There are many infectious diseases that are caused by different pathogens; no one vaccine can inoculate against all diseases. Also, there are several different technologies or approaches for developing various types of vaccines. Researchers have developed different vaccines to protect against infectious pathogens.
Attenuated vaccines use a weakened form of the pathogen to trigger an immune response. These vaccines are highly potent and often provide long-lasting protection. For example, this type of vaccine protects against measles, mumps, rubella, smallpox, and more (1).
Inactivated vaccines use a dead version of the pathogen to trigger an immune response. These vaccines often require booster shots to provide ongoing immunity. For example, this type of vaccine protects against polio, flu, hepatitis A, and more (1).
Subunit, recombinant, polysaccharide, and conjugate vaccines use specific pieces of a pathogen to trigger an immune response. These pieces are often the pathogen's energy source like the protein or sugar or can be the cell casing. These vaccines often require boosters to remain effective. For example, this type of vaccine protects against HPV, whooping cough, shingles, and more (1).
Toxoid vaccines target the toxin produced by a pathogen rather than the pathogen itself to prevent infectious disease. These may require boosters to remain effective. For example, this type of vaccine protects against diphtheria and tetanus (1).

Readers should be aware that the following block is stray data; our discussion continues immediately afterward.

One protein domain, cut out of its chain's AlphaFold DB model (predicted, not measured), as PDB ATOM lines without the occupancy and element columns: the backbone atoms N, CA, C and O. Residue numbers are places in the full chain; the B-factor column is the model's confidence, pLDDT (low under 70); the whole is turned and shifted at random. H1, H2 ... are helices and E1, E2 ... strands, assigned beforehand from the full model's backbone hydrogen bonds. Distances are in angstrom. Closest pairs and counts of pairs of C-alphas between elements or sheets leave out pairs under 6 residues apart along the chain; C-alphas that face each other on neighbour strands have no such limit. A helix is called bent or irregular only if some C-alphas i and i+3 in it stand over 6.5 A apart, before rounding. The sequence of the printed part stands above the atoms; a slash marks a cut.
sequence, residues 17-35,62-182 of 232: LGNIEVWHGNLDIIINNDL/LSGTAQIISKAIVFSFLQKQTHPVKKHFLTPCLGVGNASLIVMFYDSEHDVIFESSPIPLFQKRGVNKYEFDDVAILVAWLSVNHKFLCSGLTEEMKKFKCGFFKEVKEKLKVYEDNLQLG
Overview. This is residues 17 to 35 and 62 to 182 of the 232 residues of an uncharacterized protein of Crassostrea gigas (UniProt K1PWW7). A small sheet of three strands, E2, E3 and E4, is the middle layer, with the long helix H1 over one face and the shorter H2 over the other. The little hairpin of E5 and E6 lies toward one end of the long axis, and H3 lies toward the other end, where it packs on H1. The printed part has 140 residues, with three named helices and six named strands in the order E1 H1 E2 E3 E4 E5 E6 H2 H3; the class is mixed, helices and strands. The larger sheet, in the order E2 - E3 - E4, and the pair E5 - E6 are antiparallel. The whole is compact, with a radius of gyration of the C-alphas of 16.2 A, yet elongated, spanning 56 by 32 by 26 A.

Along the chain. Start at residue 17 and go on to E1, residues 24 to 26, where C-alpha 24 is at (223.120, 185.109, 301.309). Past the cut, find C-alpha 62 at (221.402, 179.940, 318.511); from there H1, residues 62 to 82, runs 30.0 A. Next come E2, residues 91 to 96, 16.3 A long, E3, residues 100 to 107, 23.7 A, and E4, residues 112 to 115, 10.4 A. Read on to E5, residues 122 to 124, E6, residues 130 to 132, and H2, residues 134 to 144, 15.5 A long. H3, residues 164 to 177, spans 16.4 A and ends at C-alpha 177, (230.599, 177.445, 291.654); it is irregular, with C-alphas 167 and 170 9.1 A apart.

RNA or mRNA vaccines give instructions to our cells to produce harmless proteins that trigger an immune response. This technology is used in several recently developed vaccines to protect against COVID-19 infections (1).
When should children and adults get vaccinated?
Since all individuals have different needs, it's best to work with your primary care physician to get on the vaccination schedule recommended for your unique situation.
Why should we get vaccinated?
Vaccines protect our community and us from the spread of deadly, infectious diseases. Giving our body's immune system the tools needed to defeat disease can help us and our community live longer, healthier lives.
While vaccines are very effective, they are not 100% effective 100% of the time in 100% of the population, nor can 100% of people have vaccines due to health conditions. Due to this limitation, everyone who can receive vaccinations should receive vaccinations to allow our population to develop protective herd immunity.
Herd immunity occurs when enough people develop immunity to an infectious pathogen, thus preventing the pathogen from propagating and spreading. When enough people have immunity, the entire community is protected, even those individuals who cannot receive vaccinations or for people who for some reason didn't receive immunity from the vaccine.
The good news.
Researchers continue to develop new vaccination technologies to help us combat serious diseases. These new vaccination technologies can help us live healthier, longer lives because we know vaccines safely protect our community and us from infectious diseases.
When we choose to get vaccinated, we choose to keep ourselves and our community healthy and safe